In The RAW

If you’ve spent any time with a DSLR at all, you’ve heard the term RAW thrown around. But what does it actually mean?

RAW is not a file format per se…it’s a way of capturing an image so that it retains as much of the information as possible. In other words, there is no compression or processing done in the camera. Any processing you want has to be done after the fact, and by you.

All camera brands have their own RAW file format, or file extension, if that makes more sense to you. For instance, Canon’s RAW file format is a .CR2 while Nikon uses the file extension .NEF.

But what does that mean to you as an end user? Why would you ever want to shoot in a format that pretty much forces you to post process your photo in order to print it, upload it to any social media, or share it with friends and family?


RAW captures more dynamic range. The transition between shadow and light in the file is much more detailed, and therefore can be processed much more effectively in RAW than in a compressed format like JPG. This is especially important to anyone who wants to shoot in black and white. It also means that you can adjust your overall image exposure more delicately to bring out hidden details.

You can adjust white balance with much more accuracy in a RAW file. That means that if you’re shooting indoors at night and get that weird yucky orange colour cast, RAW lets you fix it better than you could with a JPG.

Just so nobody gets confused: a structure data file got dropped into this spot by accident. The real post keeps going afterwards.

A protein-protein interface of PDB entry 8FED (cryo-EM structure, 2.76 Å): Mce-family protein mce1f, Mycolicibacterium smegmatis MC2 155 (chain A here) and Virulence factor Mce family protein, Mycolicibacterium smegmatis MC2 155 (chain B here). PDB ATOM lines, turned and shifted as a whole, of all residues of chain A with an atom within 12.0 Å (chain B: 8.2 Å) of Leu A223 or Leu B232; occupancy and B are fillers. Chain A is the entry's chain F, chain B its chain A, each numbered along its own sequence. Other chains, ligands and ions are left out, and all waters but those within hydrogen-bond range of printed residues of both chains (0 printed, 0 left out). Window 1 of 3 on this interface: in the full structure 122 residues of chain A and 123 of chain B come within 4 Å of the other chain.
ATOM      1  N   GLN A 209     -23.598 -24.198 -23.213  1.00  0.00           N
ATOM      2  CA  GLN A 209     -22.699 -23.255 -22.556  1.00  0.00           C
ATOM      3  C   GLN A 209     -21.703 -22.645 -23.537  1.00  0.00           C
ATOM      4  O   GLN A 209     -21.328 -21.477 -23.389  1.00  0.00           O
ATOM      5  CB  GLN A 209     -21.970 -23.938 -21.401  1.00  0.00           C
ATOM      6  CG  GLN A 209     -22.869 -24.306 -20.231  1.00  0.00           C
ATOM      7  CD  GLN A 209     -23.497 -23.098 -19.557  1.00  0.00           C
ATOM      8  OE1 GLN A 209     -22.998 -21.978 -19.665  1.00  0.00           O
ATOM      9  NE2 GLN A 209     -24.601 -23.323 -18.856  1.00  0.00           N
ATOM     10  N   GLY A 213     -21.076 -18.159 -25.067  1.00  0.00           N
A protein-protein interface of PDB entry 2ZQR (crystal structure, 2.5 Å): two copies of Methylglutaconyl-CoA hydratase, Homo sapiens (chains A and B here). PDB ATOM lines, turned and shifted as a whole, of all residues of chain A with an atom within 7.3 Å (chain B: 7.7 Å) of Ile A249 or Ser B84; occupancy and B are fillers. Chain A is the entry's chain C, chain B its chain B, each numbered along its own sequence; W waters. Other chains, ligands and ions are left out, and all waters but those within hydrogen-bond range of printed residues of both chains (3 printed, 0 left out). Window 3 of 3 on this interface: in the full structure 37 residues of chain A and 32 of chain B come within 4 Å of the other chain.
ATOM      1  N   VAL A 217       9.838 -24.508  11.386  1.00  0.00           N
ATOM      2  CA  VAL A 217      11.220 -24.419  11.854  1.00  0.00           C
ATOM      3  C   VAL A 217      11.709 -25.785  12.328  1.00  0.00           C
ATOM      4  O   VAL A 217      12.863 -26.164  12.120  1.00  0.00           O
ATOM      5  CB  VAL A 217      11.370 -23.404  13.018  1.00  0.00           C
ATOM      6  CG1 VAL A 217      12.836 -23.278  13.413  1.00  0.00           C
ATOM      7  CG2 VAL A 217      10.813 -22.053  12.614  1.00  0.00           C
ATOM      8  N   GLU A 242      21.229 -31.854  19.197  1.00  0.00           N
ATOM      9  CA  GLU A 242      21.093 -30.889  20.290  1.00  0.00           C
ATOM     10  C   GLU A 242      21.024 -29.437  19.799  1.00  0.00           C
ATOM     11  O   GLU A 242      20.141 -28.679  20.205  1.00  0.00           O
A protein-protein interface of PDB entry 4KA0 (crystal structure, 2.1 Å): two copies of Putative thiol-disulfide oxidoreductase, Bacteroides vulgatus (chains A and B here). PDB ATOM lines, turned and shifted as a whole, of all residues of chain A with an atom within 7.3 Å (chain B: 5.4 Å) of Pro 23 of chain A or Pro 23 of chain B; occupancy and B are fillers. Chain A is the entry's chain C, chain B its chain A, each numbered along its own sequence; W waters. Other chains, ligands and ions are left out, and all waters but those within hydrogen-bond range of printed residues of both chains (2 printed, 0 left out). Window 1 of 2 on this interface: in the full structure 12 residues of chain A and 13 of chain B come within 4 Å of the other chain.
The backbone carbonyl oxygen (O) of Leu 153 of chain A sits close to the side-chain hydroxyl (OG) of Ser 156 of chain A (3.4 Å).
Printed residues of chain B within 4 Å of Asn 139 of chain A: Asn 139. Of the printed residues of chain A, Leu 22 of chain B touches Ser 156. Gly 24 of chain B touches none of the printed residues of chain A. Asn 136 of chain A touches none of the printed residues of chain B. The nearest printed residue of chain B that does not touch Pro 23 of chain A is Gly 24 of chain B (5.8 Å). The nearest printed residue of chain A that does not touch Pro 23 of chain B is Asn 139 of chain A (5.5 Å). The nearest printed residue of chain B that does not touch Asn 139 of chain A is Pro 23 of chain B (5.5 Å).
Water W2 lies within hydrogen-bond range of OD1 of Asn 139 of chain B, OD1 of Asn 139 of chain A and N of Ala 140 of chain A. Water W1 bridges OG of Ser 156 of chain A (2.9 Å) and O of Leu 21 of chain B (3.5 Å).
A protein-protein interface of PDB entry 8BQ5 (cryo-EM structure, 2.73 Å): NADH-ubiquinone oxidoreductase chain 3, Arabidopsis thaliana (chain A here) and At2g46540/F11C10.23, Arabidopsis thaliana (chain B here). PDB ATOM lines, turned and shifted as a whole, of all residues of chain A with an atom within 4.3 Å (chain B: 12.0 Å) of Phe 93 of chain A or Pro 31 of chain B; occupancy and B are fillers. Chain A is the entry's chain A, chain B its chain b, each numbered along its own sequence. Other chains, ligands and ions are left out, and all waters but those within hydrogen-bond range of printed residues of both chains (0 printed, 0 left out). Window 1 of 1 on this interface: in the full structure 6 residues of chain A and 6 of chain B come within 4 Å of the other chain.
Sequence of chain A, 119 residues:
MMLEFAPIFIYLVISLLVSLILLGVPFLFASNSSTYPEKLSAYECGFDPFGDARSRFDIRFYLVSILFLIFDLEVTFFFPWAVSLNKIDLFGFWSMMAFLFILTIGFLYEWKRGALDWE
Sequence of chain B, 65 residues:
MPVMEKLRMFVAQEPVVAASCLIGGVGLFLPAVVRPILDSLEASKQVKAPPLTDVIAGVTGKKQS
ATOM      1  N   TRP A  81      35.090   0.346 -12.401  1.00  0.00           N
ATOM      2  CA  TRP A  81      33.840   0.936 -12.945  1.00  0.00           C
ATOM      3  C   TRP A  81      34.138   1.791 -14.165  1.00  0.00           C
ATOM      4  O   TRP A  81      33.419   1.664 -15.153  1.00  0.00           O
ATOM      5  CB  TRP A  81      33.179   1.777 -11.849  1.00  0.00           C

Most cameras have a noise reduction setting that is applied when you use a high ISO setting. With a compressed format like JPG, this can lead to nighttime shots that look…mushy. Plastic. With RAW, the noise reduction isn’t applied as aggressively so the image will look more grainy and less mushy. Noise is something that is easily taken care of when post processing RAW files.

Is that enough to make you want to shoot in RAW instead of JPG? It comes down to personal choice. Here’s what we tell people:

  1. If you are shooting for pleasure and have no interest or intent to post process your images, go ahead and shoot in JPG.
  2. If you are shooting for pleasure but plan to post process, you could shoot in RAW+JPG. That way you have the best of both worlds. Be aware though, that this will eat your cards up in record time. Have extras on hand at any given time.
  3. If you are shooting for work, or to sell, or you really love post processing, do yourself a favour and shoot in RAW.

If you have any questions about shooting in RAW, don’t hesitate to get in touch!